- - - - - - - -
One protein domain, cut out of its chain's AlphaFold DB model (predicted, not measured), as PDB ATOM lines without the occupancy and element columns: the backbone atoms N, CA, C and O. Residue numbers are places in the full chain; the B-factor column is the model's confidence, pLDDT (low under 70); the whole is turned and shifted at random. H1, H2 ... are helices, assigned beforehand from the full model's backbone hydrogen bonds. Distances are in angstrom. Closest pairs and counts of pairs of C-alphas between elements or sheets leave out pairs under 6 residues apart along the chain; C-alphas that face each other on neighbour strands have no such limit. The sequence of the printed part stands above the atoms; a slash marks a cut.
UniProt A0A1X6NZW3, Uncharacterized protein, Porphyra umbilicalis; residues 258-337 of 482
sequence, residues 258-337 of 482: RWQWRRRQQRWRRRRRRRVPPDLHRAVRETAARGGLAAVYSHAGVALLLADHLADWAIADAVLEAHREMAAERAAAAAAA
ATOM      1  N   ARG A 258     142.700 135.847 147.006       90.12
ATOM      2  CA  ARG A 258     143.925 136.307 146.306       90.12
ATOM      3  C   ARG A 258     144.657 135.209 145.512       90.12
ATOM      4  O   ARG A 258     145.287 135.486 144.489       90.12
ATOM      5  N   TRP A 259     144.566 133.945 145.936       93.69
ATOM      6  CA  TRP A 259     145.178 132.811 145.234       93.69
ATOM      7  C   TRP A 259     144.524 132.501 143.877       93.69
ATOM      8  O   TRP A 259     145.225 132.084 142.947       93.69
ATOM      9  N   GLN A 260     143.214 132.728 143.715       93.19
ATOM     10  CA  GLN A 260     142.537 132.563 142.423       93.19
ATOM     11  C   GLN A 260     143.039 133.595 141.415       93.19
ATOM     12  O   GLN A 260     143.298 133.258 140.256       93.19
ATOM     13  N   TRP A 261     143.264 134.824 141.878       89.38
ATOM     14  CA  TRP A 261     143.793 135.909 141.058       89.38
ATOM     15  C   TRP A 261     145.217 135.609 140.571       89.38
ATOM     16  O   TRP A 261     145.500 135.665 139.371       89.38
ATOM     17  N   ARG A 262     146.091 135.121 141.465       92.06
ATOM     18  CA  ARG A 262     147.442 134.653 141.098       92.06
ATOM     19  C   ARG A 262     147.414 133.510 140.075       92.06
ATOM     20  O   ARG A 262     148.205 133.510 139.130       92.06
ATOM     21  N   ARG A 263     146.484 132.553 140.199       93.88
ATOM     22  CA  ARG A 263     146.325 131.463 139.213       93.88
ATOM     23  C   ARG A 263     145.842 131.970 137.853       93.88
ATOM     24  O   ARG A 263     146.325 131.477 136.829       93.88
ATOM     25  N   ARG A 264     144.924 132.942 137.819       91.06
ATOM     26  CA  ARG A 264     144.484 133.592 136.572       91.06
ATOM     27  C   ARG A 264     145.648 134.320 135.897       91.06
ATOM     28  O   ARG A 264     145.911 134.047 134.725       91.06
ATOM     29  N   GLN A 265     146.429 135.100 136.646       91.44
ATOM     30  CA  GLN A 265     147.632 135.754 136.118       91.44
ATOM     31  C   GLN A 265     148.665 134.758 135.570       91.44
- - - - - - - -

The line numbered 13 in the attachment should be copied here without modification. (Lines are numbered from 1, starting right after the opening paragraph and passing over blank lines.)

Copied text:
ATOM     11  C   GLN A 260     143.039 133.595 141.415       93.19